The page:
Cost-effective fabrication of graphene-like nanosheets from natural microcrystalline graphite minerals by liquid oxidation–reduction method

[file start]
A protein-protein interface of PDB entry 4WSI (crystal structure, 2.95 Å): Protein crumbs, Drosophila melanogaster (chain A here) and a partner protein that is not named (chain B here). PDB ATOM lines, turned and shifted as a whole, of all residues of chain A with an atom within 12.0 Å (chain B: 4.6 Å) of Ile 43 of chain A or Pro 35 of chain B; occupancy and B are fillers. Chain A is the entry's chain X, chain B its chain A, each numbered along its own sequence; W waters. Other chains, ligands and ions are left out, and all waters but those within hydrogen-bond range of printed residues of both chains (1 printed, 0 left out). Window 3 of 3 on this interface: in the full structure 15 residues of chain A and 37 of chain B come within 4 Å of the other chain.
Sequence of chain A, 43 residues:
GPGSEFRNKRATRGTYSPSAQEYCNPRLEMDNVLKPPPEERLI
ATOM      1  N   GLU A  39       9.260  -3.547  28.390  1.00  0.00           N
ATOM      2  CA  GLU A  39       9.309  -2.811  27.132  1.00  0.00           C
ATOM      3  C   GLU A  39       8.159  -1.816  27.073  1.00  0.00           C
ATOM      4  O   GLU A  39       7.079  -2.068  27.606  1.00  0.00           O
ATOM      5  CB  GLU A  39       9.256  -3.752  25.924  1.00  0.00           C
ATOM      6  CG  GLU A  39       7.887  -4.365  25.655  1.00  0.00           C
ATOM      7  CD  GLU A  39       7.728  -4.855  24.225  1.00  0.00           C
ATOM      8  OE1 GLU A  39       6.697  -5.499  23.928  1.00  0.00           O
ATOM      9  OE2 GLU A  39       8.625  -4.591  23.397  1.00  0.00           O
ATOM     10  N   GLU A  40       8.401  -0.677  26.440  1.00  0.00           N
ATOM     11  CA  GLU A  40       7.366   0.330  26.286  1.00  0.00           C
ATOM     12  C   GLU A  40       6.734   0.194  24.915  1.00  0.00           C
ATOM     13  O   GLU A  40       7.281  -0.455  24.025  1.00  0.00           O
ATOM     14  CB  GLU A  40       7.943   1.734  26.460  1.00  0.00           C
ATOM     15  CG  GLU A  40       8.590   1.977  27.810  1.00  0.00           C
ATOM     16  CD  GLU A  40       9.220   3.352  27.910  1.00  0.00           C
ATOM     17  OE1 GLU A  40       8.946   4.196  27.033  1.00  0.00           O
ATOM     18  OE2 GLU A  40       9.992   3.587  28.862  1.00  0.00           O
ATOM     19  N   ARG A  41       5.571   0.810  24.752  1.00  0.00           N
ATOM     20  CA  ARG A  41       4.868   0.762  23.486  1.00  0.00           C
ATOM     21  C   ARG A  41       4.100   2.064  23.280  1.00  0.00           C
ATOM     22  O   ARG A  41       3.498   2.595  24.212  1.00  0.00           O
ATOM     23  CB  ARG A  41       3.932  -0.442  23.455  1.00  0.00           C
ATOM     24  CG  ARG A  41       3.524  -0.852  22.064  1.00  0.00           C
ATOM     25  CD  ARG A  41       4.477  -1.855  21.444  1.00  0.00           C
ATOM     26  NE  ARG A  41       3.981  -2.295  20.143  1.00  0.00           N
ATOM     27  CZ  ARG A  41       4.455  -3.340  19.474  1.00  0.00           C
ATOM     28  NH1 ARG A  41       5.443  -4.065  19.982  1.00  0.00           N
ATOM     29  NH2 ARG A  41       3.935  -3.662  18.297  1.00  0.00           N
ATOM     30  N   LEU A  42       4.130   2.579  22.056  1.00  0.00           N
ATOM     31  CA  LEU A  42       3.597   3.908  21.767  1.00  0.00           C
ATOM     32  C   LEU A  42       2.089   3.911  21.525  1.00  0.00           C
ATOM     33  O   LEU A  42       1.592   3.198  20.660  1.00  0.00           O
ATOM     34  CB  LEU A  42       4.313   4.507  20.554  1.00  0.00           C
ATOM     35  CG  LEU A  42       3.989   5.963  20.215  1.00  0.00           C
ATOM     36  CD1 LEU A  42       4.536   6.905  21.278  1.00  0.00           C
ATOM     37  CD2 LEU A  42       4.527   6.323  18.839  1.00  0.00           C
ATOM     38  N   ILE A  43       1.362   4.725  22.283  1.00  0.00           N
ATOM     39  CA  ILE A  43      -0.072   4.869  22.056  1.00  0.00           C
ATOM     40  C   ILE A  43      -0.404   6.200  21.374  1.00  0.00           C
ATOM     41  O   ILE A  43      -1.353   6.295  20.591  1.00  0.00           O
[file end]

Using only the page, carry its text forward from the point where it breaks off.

It is a challenge to prepare graphene-like nanosheets (GNs) with desired electrical properties from natural microcrystalline graphite minerals (NMGM) since the impurities in NMGM are always hard to eliminate and the grain size of NMGM is much smaller than that of flake graphite (FG). The morphology, structure, surface chemistry, and compositions of the GNs prepared from NMGM using a liquid oxidation–reduction approach were investigated in this study. GNs with layer number ranging from 3 to 7, thickness of 1.1 nm, and sizes up to 1 μm × 2 μm were obtained and confirmed from scanning electron microscopy, transmission electron microscopy and atomic force microscopy images. The results of Fourier transform infrared spectroscopy and X-ray photoelectron spectroscopy analysis show that, during the whole fabrication process, the generation and elimination of oxygen-containing groups or reestablishment of the conjugated graphene network occur. The results of Raman spectroscopy and X-ray diffraction measurements show that the GNs possess an amorphous nanostructure. The as-produced GNs with adjustable electrical resistivity can be easily transferred into well distributed bulk materials by freeze-dried strategy. This cost-effective synthesis strategy of GNs from abundant NMGM provides great potential for the commercialization of GN production.